Tuesday, December 02, 2008

A Redder Shade of Neck on a Whiter Shade of Trash

Melissa over at Shakesville pointed to a truly malignant editorial the Philadelphia Inquirer was kind enough to run to show how fair and balanced and crap they are, and I can't help but want to take a few whacks at it myself. Here's the gist of what Tom Adkins had to say:

For more than a century, the millstone of white guilt hung around our necks, retribution for slave-owning predecessors. In the 1960s, American liberals began yanking that millstone while sticking a fork in the eye of black Americans, exacerbating the racial divide to extort a socialist solution to the country's problems. But if a black man can become president, exactly what significant barrier is left? The election of Barack Obama destroys the validation of liberal white guilt. The dragon is hereby slain.

OK, he Freudian slips a bit there at the end, since we all know dragons don't exist, so white guilt never did (at least for Tom Adkins). Not that he doesn't have his own dragons to slay--the 1960s, liberals, socialism. Adkins, after all, is a founder of CommonConservative.com, a site that is dedicated to "attack[ing] liberalism with both barrels blazing" since you won't take his gun away till you pry it from his cold dead argument.

And let's grant him the only reason to feel guilt (and does it have to be couched in pseudo-religious terms?) is slavery. I mean, after 1865 there was nary a racist episode in this country. At the least turn off that recording of Billie Holiday singing "Strange Fruit."

For what I most want to decry is the belief that if one person succeeds, that means anyone can. I know that's the American myth--it's the myth Obama himself likes to refer to and part of the reason his election is so compelling. It does give us a reason to believe the U.S. is a country where all are created equal. But is that true? I'd like to defer to someone who knows better than I do, even if he wrote it 48 years ago:

The people, however, who believe that this democratic anguish has some consoling value are always pointing out that So-and-So, white, and So-and-So, black, rose from the slums into the big time. The existence -- the public existence -- of, say, Frank Sinatra and Sammy Davis, Jr. proves to them that America is still the land of opportunity and that inequalities vanish before the determined will. It proves nothing of the sort. The determined will is rare -- at the moment, in this country, it is unspeakably rare -- and the inequalities suffered by the many are in no way justified by the rise of a few. A few have always risen -- in every country, every era, and in the teeth of regimes which can by no stretch of the imagination be thought of as free. Not all these people, it is worth remembering, left the world better than they found it. The determined will is rare, but it is not invariably benevolent. Furthermore, the American equation of success with the big time reveals an awful disrespect for human life and human achievement.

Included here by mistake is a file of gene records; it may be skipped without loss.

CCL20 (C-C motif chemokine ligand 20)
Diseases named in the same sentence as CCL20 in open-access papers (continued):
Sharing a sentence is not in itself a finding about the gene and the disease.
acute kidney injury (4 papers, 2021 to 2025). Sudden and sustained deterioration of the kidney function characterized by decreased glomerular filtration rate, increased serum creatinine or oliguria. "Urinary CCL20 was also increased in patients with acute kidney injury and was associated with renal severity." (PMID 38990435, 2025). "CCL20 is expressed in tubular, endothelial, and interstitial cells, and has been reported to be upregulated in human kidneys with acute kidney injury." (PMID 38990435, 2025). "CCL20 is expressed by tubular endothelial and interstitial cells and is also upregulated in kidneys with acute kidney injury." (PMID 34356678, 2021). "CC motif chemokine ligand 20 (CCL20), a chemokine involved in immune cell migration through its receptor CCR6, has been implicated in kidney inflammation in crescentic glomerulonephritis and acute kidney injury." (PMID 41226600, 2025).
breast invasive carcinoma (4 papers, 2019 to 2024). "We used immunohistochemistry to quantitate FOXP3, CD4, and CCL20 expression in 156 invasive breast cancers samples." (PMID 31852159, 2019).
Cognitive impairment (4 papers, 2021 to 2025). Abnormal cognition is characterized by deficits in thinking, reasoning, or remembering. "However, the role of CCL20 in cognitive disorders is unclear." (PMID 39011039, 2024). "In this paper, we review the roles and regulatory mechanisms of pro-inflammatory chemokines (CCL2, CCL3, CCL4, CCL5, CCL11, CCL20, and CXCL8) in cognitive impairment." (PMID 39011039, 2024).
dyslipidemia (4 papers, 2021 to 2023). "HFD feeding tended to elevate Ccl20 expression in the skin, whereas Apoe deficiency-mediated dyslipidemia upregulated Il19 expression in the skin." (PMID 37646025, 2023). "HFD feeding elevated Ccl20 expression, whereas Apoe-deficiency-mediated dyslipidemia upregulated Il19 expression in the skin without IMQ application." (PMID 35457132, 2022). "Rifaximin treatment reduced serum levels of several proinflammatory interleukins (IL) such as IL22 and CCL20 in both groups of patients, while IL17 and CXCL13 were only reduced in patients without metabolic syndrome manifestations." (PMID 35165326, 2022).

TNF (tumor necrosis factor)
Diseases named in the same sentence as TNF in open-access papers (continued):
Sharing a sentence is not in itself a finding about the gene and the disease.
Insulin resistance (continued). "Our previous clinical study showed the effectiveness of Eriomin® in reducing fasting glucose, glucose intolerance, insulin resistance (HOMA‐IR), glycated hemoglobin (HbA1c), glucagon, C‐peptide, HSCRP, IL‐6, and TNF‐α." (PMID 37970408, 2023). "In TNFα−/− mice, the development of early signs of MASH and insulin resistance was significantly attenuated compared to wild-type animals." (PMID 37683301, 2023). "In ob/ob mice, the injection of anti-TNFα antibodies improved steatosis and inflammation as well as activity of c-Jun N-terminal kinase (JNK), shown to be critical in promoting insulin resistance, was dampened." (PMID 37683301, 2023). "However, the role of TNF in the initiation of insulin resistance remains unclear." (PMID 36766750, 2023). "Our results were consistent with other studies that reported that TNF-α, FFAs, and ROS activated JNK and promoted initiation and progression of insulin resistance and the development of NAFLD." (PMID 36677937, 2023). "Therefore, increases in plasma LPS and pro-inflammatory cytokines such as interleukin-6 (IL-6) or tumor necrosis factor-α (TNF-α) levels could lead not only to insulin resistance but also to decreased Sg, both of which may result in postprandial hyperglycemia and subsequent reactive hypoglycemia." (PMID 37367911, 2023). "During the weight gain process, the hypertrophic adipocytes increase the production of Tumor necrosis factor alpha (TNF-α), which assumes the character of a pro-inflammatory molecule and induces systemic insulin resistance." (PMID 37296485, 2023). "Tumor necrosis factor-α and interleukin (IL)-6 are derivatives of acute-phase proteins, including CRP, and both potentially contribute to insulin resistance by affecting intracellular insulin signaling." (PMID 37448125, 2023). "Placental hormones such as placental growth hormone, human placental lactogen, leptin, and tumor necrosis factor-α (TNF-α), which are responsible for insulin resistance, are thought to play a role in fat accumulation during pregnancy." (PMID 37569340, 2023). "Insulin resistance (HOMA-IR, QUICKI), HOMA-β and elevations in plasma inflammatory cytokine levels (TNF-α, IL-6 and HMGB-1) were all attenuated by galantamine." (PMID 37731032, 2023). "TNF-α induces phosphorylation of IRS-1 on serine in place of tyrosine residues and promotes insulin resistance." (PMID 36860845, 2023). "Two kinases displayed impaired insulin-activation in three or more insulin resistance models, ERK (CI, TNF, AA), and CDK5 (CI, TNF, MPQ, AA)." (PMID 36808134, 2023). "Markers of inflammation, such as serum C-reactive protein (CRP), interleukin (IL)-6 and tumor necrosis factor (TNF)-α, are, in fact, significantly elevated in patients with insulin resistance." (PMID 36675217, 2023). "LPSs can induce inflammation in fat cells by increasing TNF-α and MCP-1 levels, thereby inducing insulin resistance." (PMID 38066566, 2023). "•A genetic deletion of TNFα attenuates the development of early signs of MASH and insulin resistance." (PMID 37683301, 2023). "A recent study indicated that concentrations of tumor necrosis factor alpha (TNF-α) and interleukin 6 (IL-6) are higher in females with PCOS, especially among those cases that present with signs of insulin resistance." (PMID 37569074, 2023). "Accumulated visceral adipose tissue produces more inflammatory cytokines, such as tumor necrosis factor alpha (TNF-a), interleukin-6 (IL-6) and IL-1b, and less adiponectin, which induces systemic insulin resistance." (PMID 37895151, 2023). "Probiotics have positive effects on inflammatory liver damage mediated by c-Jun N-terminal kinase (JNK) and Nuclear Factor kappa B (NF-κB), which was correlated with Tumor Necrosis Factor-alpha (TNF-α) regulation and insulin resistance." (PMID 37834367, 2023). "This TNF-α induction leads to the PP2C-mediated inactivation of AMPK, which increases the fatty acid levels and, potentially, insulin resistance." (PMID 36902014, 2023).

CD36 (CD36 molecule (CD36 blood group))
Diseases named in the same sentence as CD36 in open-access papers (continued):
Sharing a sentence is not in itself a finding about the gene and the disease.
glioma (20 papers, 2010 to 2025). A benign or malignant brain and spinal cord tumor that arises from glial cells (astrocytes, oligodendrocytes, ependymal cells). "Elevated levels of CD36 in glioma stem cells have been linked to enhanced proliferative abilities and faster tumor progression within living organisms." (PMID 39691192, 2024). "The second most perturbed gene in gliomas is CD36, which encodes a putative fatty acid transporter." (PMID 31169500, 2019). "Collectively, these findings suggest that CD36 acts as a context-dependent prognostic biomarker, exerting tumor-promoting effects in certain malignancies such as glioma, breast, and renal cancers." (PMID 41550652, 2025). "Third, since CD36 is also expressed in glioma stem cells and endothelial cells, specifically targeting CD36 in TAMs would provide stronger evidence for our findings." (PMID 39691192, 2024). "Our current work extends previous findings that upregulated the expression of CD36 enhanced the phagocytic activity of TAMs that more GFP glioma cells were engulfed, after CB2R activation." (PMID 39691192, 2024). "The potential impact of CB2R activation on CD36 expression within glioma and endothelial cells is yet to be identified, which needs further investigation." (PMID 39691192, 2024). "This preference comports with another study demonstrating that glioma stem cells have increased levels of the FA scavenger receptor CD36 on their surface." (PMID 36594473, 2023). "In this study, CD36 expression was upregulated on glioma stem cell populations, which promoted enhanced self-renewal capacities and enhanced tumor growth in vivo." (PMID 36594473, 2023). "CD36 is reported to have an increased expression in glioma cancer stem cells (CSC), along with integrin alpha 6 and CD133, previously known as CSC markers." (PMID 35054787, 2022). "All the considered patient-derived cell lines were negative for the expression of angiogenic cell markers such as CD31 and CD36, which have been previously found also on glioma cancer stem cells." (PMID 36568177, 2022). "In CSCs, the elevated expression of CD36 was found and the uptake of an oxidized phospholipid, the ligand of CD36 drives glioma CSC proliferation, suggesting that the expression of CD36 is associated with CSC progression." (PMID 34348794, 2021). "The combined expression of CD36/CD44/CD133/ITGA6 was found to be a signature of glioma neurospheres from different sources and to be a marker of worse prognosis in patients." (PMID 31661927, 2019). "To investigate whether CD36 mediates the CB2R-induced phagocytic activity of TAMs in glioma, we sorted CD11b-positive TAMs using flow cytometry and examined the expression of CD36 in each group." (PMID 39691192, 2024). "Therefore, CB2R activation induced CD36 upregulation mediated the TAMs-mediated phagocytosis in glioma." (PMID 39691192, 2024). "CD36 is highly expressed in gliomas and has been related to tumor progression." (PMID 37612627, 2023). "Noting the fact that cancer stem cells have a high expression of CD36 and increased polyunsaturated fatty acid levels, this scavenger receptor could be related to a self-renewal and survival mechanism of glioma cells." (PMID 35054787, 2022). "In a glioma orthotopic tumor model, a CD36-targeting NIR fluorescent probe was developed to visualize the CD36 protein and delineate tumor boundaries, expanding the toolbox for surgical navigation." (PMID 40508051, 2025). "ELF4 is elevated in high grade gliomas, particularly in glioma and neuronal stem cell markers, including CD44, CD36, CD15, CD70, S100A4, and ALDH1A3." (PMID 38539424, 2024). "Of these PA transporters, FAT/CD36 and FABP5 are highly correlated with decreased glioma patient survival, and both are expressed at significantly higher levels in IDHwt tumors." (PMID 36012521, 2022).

That's James Baldwin in his perceptive essay "Fifth Avenue, Uptown: A Letter from Harlem."

For ultimately the notion of "white guilt" itself is the problem. Adkins, it's not about you and your fellow white folk (that means me, too). So just shut up.



Blogger Smitty said...

and the inequalities suffered by the many are in no way justified by the rise of a few

This sums it all up. Conservatives still don't get it. I still see, as proven by your quote, that they think that nowthat we finally have ablack President, we can finally stop bitching about race.


We can start bitching about it with some authority now.

3:28 PM  
Blogger Ben Varkentine said...

Dragons don't exist?

7:28 PM  
Blogger Mike said...

That Baldwin quotation is excellent.

4:34 AM  
Blogger CLD said...

I couldn't believe it when I found that editorial. I kept reading on, thinking it had to be satire. If read as a sarcastic piece, it made more sense, even if it was still crude and objectionable. I'm still reeling that it was published in a newspaper in a major city.

6:25 AM  
Blogger George said...

CLD, hi. Were you the one who brought it to Melissa's attention in the first place? If so, original hat-tip to you.

Ben, right-wing dragons don't exist. Yours can.

Mike, yes, that's one of my favorite quotes ever. It's sort of sad Baldwin isn't thought of as highly as I think he should. The Fire Next Time is one incredible book.

9:43 AM  
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